Biomaterial thin film deposition and characterization by means of MAPLE technique

Biomaterial thin film deposition and characterization by means of MAPLE technique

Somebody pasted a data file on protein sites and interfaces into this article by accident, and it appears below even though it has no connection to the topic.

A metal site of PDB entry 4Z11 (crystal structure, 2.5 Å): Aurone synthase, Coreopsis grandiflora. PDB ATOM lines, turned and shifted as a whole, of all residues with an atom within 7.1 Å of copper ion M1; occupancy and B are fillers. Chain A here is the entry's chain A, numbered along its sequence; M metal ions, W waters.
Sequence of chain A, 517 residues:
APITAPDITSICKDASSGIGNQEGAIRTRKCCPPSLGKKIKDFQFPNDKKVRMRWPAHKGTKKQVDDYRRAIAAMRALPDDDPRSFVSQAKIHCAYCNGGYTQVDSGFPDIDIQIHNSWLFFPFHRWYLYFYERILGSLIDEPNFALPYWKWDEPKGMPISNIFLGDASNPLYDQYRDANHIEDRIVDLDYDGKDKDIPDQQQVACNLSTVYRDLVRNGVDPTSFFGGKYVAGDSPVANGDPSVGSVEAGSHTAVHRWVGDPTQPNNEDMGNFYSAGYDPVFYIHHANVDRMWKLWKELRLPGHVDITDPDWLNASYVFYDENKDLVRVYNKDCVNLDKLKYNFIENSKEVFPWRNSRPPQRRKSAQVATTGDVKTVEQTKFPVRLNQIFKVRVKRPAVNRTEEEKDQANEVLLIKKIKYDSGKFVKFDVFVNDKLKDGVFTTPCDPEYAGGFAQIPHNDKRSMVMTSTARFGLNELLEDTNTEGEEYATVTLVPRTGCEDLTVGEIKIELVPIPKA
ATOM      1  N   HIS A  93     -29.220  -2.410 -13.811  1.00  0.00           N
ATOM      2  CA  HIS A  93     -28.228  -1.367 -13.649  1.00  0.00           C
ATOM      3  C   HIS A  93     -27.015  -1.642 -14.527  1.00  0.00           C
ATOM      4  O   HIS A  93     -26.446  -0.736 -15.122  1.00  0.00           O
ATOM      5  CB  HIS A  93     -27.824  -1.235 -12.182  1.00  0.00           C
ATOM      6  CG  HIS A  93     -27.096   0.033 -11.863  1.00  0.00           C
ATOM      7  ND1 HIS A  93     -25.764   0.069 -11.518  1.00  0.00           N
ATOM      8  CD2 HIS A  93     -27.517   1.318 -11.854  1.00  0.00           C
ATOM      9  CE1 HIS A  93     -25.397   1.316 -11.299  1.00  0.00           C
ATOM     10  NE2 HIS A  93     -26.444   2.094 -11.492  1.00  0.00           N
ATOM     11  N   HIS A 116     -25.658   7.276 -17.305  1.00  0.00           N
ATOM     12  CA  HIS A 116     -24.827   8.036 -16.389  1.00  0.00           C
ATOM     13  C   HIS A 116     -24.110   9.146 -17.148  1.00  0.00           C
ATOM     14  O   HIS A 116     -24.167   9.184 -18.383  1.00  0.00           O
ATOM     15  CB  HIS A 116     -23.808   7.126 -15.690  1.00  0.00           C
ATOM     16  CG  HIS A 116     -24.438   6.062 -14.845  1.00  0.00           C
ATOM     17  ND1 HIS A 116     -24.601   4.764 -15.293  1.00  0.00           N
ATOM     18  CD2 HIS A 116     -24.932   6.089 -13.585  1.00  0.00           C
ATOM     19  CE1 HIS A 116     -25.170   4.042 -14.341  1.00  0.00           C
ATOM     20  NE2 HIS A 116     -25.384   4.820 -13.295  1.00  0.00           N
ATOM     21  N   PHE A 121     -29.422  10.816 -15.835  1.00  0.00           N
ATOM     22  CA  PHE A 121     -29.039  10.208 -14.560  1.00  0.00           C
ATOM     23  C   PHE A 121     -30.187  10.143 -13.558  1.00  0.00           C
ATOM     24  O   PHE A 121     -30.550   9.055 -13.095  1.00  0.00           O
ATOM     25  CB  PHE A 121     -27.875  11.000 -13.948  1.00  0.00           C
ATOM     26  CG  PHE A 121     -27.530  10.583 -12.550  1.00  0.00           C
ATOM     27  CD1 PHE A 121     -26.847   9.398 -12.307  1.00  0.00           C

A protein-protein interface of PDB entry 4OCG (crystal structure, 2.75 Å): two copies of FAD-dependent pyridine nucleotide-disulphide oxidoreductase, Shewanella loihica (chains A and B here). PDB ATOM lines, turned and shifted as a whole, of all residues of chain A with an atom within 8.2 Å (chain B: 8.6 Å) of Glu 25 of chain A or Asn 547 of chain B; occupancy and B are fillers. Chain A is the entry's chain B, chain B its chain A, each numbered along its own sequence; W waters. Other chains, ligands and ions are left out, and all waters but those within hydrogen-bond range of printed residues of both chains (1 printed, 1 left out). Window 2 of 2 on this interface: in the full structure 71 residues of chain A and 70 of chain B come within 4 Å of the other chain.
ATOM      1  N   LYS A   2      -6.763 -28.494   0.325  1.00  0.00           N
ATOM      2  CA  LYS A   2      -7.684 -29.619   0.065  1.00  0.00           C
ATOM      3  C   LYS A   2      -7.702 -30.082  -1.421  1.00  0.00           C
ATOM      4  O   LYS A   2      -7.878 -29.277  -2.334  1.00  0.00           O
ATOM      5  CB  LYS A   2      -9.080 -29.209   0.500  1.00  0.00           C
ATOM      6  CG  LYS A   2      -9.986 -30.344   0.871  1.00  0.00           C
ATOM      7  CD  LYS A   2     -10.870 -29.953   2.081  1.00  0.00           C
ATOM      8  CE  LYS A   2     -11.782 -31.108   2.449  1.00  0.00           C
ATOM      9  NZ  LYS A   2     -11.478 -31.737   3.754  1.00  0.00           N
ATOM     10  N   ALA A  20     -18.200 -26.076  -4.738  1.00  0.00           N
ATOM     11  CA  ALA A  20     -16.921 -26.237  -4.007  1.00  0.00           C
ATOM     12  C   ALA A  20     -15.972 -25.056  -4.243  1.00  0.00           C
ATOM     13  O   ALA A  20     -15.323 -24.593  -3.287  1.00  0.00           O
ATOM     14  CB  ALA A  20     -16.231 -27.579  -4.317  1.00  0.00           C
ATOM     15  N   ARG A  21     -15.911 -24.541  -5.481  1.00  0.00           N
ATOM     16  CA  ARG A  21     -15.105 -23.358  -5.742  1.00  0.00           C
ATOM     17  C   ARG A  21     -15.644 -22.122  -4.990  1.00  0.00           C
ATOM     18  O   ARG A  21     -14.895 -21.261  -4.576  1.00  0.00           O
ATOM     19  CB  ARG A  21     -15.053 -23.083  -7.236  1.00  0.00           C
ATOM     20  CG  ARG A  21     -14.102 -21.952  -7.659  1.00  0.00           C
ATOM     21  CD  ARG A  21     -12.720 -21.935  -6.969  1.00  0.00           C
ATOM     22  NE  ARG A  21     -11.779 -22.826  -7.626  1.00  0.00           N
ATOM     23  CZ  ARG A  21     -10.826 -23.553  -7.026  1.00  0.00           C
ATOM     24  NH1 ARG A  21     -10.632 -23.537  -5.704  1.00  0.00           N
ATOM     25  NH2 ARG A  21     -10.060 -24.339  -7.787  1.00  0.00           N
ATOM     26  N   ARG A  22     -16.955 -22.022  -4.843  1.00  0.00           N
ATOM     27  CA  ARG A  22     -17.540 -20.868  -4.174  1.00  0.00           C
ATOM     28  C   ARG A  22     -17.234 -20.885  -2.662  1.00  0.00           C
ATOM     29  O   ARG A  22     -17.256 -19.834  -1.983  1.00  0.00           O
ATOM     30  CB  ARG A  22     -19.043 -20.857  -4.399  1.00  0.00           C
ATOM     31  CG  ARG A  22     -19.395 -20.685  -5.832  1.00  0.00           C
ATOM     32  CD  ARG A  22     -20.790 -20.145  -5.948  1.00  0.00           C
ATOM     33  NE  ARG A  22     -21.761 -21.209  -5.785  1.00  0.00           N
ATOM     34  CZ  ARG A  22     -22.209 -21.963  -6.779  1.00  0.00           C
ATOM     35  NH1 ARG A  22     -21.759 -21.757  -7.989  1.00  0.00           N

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  Biomaterial thin film deposition and characterization by means of MAPLE technique F. Bloisi a, ⁎ , L. Vicari a  , R. Papa a  , V. Califano  b , R. Pedrazzani c , E. Bontempi c , L.E. Depero c a  CNR-INFM Coherentia  —   Napoli, Dip. Scienze Fisiche  —   Univ. Napoli  “   Federico II  ”  , P.le V.Tecchio, 80  —   80125 Napoli, Italy  b  Dip. Scienze Fisiche  —   Univ. Napoli  “   Federico II  ”  , P.le V.Tecchio, 80  —   80125 Napoli, Italy c  Laboratorio di Chimica per le Tecnologie, Universita' degli Studi di Brescia, Via Branze, 38  —   25123 Brescia, Italy Received 5 May 2006; accepted 5 December 2006Available online 10 January 2007 Abstract Polyethylene glycol (PEG) is a polymer with technologically important applications, especially as a biomaterial. Several biomedical applications(such as tissue engineering, spatial patterning of cells, anti-biofouling and biocompatible coatings) require the application of high quality PEG thinfilms. In order to have a good adhesion to substrate chemically modified polymer molecules have been used, but for some  “ in vivo ”  applications it isessential to deposit a film with the same chemical and structural properties of bulk PEG. Pulsed laser deposition (PLD) technique is generally able to produce highquality thin films but it isinadequate for polymer/organic molecules. MAPLE (Matrix Assisted Pulsed Laser Evaporation) is a recentlydeveloped PLD based thin film deposition technique, particularly well suited for organic/polymer thin film deposition. Up to now MAPLEdepositions have been carried out mainly by means of modified PLD systems, using excimer lasers operating in UV, but the use of less energeticradiations can minimize the photochemical decomposition of the polymer molecules. We have used a deposition system explicitly designed for MAPLEtechniqueconnectedtoaQ-switchedNg:YAGpulsedlaserwhichcanbeoperated atdifferentwavelengthrangingfromIR toUVinordertooptimisethedepositionparameters.ThecapabilityofMAPLEtechniquetodepositPEGhasbeenconfirmedandpreliminaryresultsshowthatvisible(532 nm wavelength) radiation gives better results with respect to UV (355 nm) radiation. Despite usually UV wavelengths have beenused and evenifmoresystematictestsmustbeperformed,itisimportanttounderlinethatthechoiceoflaserwavelengthplaysanimportantroleintheapplicationof MAPLE thin film deposition technique.© 2007 Published by Elsevier B.V.  Keywords:  MAPLE (Matrix Assisted Pulsed Laser Evaporation); Nd:YAG laser; PEG (polyethylene glycol); biomaterials; FTIR microscopy; X-ray reflectivity 1. Introduction Polyethylene glycol (PEG) is a polymer with technologicallyimportant applications, especially as a biomaterial (materialinterfacing with living tissues or biological fluids). Some of the biomedicalapplicationsofPEGare tissueengineering [1], spatial patterningofcells[2],anti-biofoulingandbiocompatiblecoatings[3], such as drug delivery coatings or orthopaedic implants.Biofouling is the cellular and proteinaceous adhesion on bio-material surface and is commonly avoided through the immobi-lization of anti-fouling polymers on the surface to protect.For these applications, thin films of high quality are required.In order to have a good adhesion of PEG film to substratechemically modified PEG has been used [4], but even thisapproachmaybeinadequateforsome “ invivo ” applications,suchas anti-biofouling: in these situations it is essential to deposit afilm with the same chemical and structural properties of bulk PEG. It is therefore required a technique allowing on one hand acontrol of the film morphology and thickness, and on the other hand the preservation of the chemical structure, the molecular weight distribution and the functionality of the bulk polymer.Matrix Assisted Pulsed Laser Evaporation (MAPLE) techniquewas shown to respond to both requirements [5 – 7].MAPLE is a recently developed thin film deposition tech-nique, slightly different from PLD (pulsed laser deposition), particularlywellsuitedfororganic/polymerthinfilmdeposition. Materials Science and Engineering C 27 (2007) 1185 – 1190www.elsevier.com/locate/msec ⁎  Corresponding author. Tel.: +39 081 76 82585; fax: +39 081 2391821.  E-mail address:  bloisi@na.infn.it  (F. Bloisi).0928-4931/$ - see front matter © 2007 Published by Elsevier B.V.doi:10.1016/j.msec.2006.12.005  InPLD,largelyappliedforinorganicthinfilmdeposition[8,9],a pulsedlaserbeamisfocusedontoasolidtargetwhosematerialisablated from target and deposited on a nearby substrate. Al-though some addition polymers [10] were successfully depos-ited, the PLD of addition polymers seems to proceed via a “ depolymerization – ablation of monomers – repolymerization ” mechanism. This is clearly not possible in general for conden-sation polymers or other organic molecules.In MAPLE deposition technique the pulsed laser beam isfocused on a target obtained as a frozen solution in a relativelyvolatile solvent of the molecules to be deposited. The advantageof MAPLE with respect to PLD technique is that a great part of the laser beam energy is transferred to the solvent and moleculesto be deposited are ejected from the target mainly due to solvent vaporization. Such technique is therefore especially well suitedfor deposition of large molecules as in organic or polymericcompounds, whose structure may be damaged by direct laser irradiation. It is therefore clear that great importance has thechoice of laser beam wavelength, even if up to now most MAPLE depositions have been carried out operating with ex-cimer lasers emitting either 248 nm [11,12] or 193 nm [12,13] wavelengths radiation. Using less energetic radiations canminimize the photochemical decomposition of the polymer molecules. MAPLE technique has already been successfullyapplied for PEG thin films deposition [5,7]. This work dealswith the optimisation of the parameters (mainly laser wave-length) for PEG deposition. Moreover, often MAPLE systemsare just a slight modification of an existing PLD system, whileour system has been explicitly designed for MAPLE technique,allowing the introduction of some useful specific characteristicssuch as  “ in situ ”  target freezing (controlled atmosphere or vacuum), use of different (currently 355 nm, and 266 nm) laser wavelength, 2D target movement (and consequent full target surface scanning). 2. The MAPLE deposition system In MAPLE technique (Fig. 1) the target is a frozen matrix,composed by a dilute solution of the material to be deposited inthe appropriate solvent. In this way most of the laser radiationenergy is absorbed by the solvent, limiting the damage to themolecules of interest. The process leads to the formation of a plume,composedofsolventmoleculesindifferentphases(i.e.gasmolecules and solid clusters [11,14]) which entrain the organic/  polymer molecules to deposit. During the target-to-substrate journey,the morevolatilesolventmoleculesarepumpedawaybya vacuum system, while the organic/polymer molecules aredeposited onto the substrate.Theidealsolventisthe onethathasnotendencytoformfilms,has a relatively high vapour pressure, is optically absorbing anddoes not photochemically interact with the organic/polymer molecules.MAPLE provides, respect to PLD, a softer desorptionmechanism since most of the incident radiation is absorbed bythe frozen solvent. With MAPLE technique it is possible toobtain thin, homogeneous, well adherent coatings over largesurfaces or selected areas with accurate thickness control, main-taining the chemical integrity and the physiochemical propertiesof the organic/polymer molecules deposited [5,11,12], thoughfor some polymers molecular weight distribution variationstowards lower molecular weights have been observed [11].Our MAPLE deposition system (Fig. 1) consists of a pulsedlaser deposition chamber with a target holder provided with a 2Dcomputer controlled movement system. Using this system, it is possible to perform a full target surface scanning, avoidingexcessive heating or erosion of a single spot on the target. Thetargetholder(insidevacuumchamber)isinthermalcontactwithaliquid nitrogen tank (outside vacuum chamber). This set-upallows an  “ in situ ”  target freezing procedure: the target holder is Fig. 1. Schematic of the MAPLE apparatus. The inset shows the MAPLE deposition process: the plume is composed by solvent and polymer molecules; the morevolatile solvent is pumped away by the vacuum system while polymer molecules are deposited onto the substrate.1186  F. Bloisi et al. / Materials Science and Engineering C 27 (2007) 1185  –  1190  filled with about 2 ml of solution and the chamber is closed; thechamber is filled with a dry inert gas (e.g. nitrogen or helium) inorder to avoid humidity condensation on target surface and toavoid solvent evaporation (the gas pressure can be set to therequired value); the target temperature is then reduced by fillingthe tank with liquid nitrogen and, only after solidification, thechamberpressureisreduced.Thedepositionchamberisprovidedwitha windowfor plume observation/analysisbyoptical (i.e. fast CCD with system upgrade) or spectroscopic (LIBS) techniques.The substrate ismountedparalleltothefrozentargetsurface,onadevice that allows a manual movement so that the target-to-substrate distance can be opportunely varied as required. A Q-switched Nd:YAG pulsed (pulse duration 6 ns, pulse repetitionrateupto10pulsespersecond)laseroperatingwitheitherthefirst (1064 nm wavelength) or the successive (532 nm, 355 nm)harmonicsisconnectedtothechamberbymeansofanarticulatedarm. The possibility of varying the laser wavelength offers theadvantage of choosing the more appropriate wavelength for thesolvent  – organic/polymer pair. In this set of MAPLE depositionsresults obtained UV (355 nm wavelength) and visible (532 nm,green) laser radiation have been compared. 3. Experimental PEG (chemical formula is reported in Fig. 2) depositions werecarried out at either 355 nm or 532 nm laser wavelength. About 2mloftargetsolutionwereplacedintothetargetholderwithinthevacuum chamber. PEG target was a solution of PEG (4.1 wt.%)andpropanol(4.0wt.%)inbidistilledwaterobtainedstartingfroma Polyethylene glycol 3000 monodisperse solution 10% in H 2 O(PEG solution is from Fluka, propanol is from Romil, bidistilledwater is from Carlo Erba). After target holder was filled, thevacuumchamberwasclosedandplacedinadrygas(helium)flowin order to reduce humidity. Target temperature was slowlyreduced up to a value ( ∼− 10 °C) below target melting point ( ∼ 0°C),fillingtheliquidnitrogentank.Whilethetemperaturestilllowered, pressure was reduced up to about 5 10 − 7 Torr. The finalvalues, before starting pulsed laser deposition, were  T  = − 187 °C,  p =5.3 10 − 7 Torr.At this time target movement and laseremissionstarted, while substrate was far (about 10 cm) apart from target inorder to clean target surface. Substrate was then placed close(about 1 cm) to the target and deposition started. Duringdeposition, the pressure inside vacuum chamber rose to about 2 10 − 6 Torr. Deposition parameters used for different samples aresummarized in Table 1.Deposed films were evaluated by means of FTIR microscopyand X-ray reflectivity, so as to control polymer chemical inte-grity and film thickness and homogeneity. A Hyperion 2000infrared microscope (Bruker) was used; spectral measurementsof surface were performed in reflectance mode, using a 15xSchwarzschild IR objective. X-ray reflectivity (XRR) spectrawere collected by a Bruker   “ 'D8 Advance ”  diffractometer equipped with a Goëbel mirror. 4. Results and discussion In Fig. 3 IR spectra of a drop of PEG dried on a microscopyglass are shown in comparison with the spectra of the glasssubstrate: the whole range and the fingerprint window 1600 – 900cm − 1 areshown.Figs.4,5and6reportspectraofsamplesS1,S2andS3,respectivelyobtainedbydifferentmeasurementsonthewhole area. In Fig. 7 the X-ray reflectivity (XRR) spectra of thesamples are shown.The spectral measurements were performed in reflectancemode, as previously stated; normally, reflectance spectra are of  poorer quality thantransmittance spectra, exceptfor thincoatingson metallic substrates. In fact, a typical non-metallic materialreflectsonlylessthan5%ofthe light,while the remaininglight isabsorbedbythesubstrate.Therefore,measurementsinreflectancemode are only suitable for samples with a very smooth surfacesuch as chips, polymers, and thin coatings on metal (as in our specific case, although substrate is glass). For this reason, besidethe studied molecule curve, CO 2  peak at about 2400 cm − 1 can beclearly identified and the background curve of microscopy glassremarkably affects molecule typical pattern. Nevertheless, themain identification peaks of PEG can be evidenced (Fig. 3): CH 2 antisymmetric stretching vibrationsbands appear between 2940 – 2855 cm − 1 and CH 2  antisymmetric scissoring vibrations bands between 1475 – 1445 cm − 1 ; the C – OH deformation vibrationyields an undefined absorption at 1400 – 1300 cm − 1 ; alcoholshavethe C – O singlebondincommonwithethers; thus,likewise,they show a strong band in the region of 1210 – 1000 cm − 1 ;moreover, C – O – C aliphatic ether antisymmetric stretchingvibration bands (1150 – 1060 cm − 1 ) can be identified; addition-ally,inphaseC – C – Ostretchingvibrationofprimaryalcoholscan be identified by 900 – 800 cm − 1  peak.IR analyses performed on sample S1 (Fig. 4) highlight itshomogeneity, since all curves have the same shape. Neverthe-less, the quantity of deposed PEG seems to be scarce, becausethe pattern of glass is prevailing. Anyhow, we can state that deposed PEG is unmodified with respect to the reference drieddrop, in fact all the main peaks can be recognised.SampleS2(Fig.5)appearslesshomogeneous(measurements performed on different areas yield a different response), but, at the same time, PEG peaks are more evident with respect tosampleS1.Thisphenomenoncanbeduetothehigheramountof  Fig. 2. Chemical formula of polyethylene glycol (PEG).Table 1MAPLE deposition parameters of polyethylene glycolSample S1 S2 S3Target solution PEG PEG PEGWavelength (nm) 355 355 532Pulse repetition rate (pulse/s) 10 10 10Pulse duration (ns) 6 6 6Pulse energy (mJ) 70 – 94 94 68Beam spot size  ∼ 2 mm 2 ∼ 2 mm 2 ∼ 0.8 cm 2 Total pulses  ∼ 20,000  ∼ 60,000  ∼ 60,000Scanned target area (cm 2 )  ∼ 1  ∼ 1  ∼ 21187  F. Bloisi et al. / Materials Science and Engineering C 27 (2007) 1185  –  1190  PEG locally deposed (optical microscopy investigations con-firmed this result).MapledepositionperformedonsampleS3allowedtoachievea significant homogeneity and a higher amount of PEG withrespect to samples S1 and S2 (Fig. 6).X-ray reflectivity (XRR) is a surface-sensitive technique that  provides information on mass density, thickness, and roughnessof very thin films that are deposited on flat substrates. Thismeasurement is based on the specular reflection of X-rays from planarsurfaces.Thereflectedintensitiesshowfringesthatdepend Fig. 3. IR spectra of microscopy glass substrate clean (black line) and with a dried drop of PEG (red line). (For interpretation of the references to colour in this figurelegend, the reader is referred to the web version of this article.)Fig. 4. IR spectra of sample S1. The inset shows the fingerprint window 1600 – 900 cm − 1 .1188  F. Bloisi et al. / Materials Science and Engineering C 27 (2007) 1185  –  1190  on the film thickness, and different modulation lengths corres- pondtothe existence ofdifferentlayers.The criticalangleoftotalreflection is related to the mass density [15].XRR spectra, reported in Fig. 7, show large modulationsindicating that the films thickness is of the order of some nano-metres. Because of the film roughness and the low difference betweenthesubstrateandthefilmdensitythequantificationoftheerror in the thickness evaluation is very high. For all spectra thecritical angles result the same and are very near to the glass one;this is due to the low mass density of the PEG. 5. Conclusions The capability of MAPLE technique to deposit PEG (poly-ethylene glycol) has been confirmed using a deposition systemexplicitly designed for this technique. Preliminary results show Fig. 6. IR spectra of sample S3. The inset shows the fingerprint window 1600 – 900 cm − 1 .Fig. 5. IR spectra of sample S2. The inset shows the fingerprint window 1600 – 900 cm − 1 .1189  F. Bloisi et al. / Materials Science and Engineering C 27 (2007) 1185  –  1190